When we are working on our genealogical research and we discover an ancestor came from a different place, an unfamiliar place, a new county, state, or country, do we stop researching because we don’t know anything about that place? No, of course not. We dive right in! Looking for databases for that place where we can plug in our names and find the answers. However, that is not necessarily the most efficient way to start research in a new area, especially if it is an area where you may be conducting a lot of research over time. I like to create a locality guide for these new locations.
You could call a locality guide by other names: a toolbox, a resource guide, a quick sheet. Whatever you decide to call it, a locality guide is what I like to call the “pre-research.” You encounter a new location on a document. Perhaps a death certificate indicates that an ancestor was born in a county and state where you have little or no previous experience. Most genealogists will just jump into the records and online sources, excited for what they might find. And that’s ok for a quick look, but if your research is going to be focused in that location for any amount of time, you want to be most efficient with that time.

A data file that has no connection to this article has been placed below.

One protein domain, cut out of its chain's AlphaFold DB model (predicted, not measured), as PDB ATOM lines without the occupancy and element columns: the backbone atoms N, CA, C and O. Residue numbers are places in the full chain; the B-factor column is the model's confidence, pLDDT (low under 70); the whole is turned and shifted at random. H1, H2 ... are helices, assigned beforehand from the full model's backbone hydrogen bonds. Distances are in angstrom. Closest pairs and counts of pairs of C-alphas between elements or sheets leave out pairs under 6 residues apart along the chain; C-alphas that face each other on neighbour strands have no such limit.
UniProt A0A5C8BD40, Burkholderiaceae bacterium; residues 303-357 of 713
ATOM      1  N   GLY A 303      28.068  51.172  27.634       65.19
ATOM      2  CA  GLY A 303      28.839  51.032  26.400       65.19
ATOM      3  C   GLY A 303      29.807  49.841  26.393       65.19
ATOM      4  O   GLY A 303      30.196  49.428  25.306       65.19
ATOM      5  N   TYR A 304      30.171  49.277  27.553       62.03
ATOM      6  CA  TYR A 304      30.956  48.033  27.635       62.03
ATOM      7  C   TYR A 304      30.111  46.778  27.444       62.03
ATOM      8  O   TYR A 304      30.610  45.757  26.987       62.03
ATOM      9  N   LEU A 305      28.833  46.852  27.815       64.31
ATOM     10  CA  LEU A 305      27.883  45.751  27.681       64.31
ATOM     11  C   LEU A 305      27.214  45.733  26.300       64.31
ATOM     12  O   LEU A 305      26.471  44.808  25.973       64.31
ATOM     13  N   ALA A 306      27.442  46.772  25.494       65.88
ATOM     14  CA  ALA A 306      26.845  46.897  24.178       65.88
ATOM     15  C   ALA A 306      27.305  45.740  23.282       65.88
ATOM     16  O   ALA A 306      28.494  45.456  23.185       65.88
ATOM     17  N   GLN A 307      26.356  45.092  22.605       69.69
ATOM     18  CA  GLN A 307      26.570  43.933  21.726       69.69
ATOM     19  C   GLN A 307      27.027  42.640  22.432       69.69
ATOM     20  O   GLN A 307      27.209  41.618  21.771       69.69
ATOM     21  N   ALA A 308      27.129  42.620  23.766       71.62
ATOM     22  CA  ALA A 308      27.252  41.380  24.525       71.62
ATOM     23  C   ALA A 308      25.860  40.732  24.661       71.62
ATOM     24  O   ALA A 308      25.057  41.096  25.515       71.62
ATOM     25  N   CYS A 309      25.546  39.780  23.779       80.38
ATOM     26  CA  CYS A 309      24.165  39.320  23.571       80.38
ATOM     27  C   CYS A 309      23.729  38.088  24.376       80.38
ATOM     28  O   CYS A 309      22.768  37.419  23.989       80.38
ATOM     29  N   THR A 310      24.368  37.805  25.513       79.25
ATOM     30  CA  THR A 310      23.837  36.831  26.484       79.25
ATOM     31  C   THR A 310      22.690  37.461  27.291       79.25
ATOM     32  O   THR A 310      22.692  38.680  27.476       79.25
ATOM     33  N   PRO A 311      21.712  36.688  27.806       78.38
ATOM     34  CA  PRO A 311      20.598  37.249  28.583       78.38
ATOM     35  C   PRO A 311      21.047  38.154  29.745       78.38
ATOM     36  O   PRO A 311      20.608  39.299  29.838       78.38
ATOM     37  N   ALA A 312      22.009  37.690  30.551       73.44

There are many ways you could organize this “pre-research.” I’m going to share the way I do it, but it is not the only or “right” way, by any means. Take any tips from this series that you like and adapt this to something that works for you.
My locality guides have four parts: Historical Background, Geography, Records, and Repositories. You can collect this information in a number of formats. I recommend collecting it in an electronic document (i.e. word processor, spreadsheet, or a tool like Evernote) which will lend itself to creating clickable links for online resources. Having this guide will allow you to quickly look up valuable information, databases, and references. As you conduct your research you will invariably learn more that can be added to your guide.
Over the next several blog posts, I will share some of the more in-depth inner workings of my guides and some tips for making them easier, more efficient, and useful for your research.
This locality guide is for sale. Click here to order.
9 thoughts on “Building a Locality Guide: The Basics”
I need to construct a locality guide to bust my 40 year brick wall. Where may I find a course/instructions to do so? Thank you.
My next several blog posts will be all about how to do it. Stay tuned!
Looking forward to learning more about this!
Great idea! I wondered how to approach this research. I look forward to reading your next blogs.
Add me to your list of interesteds in this topic 🙂
This is an amazing idea!
Excellent ideas & encouragement!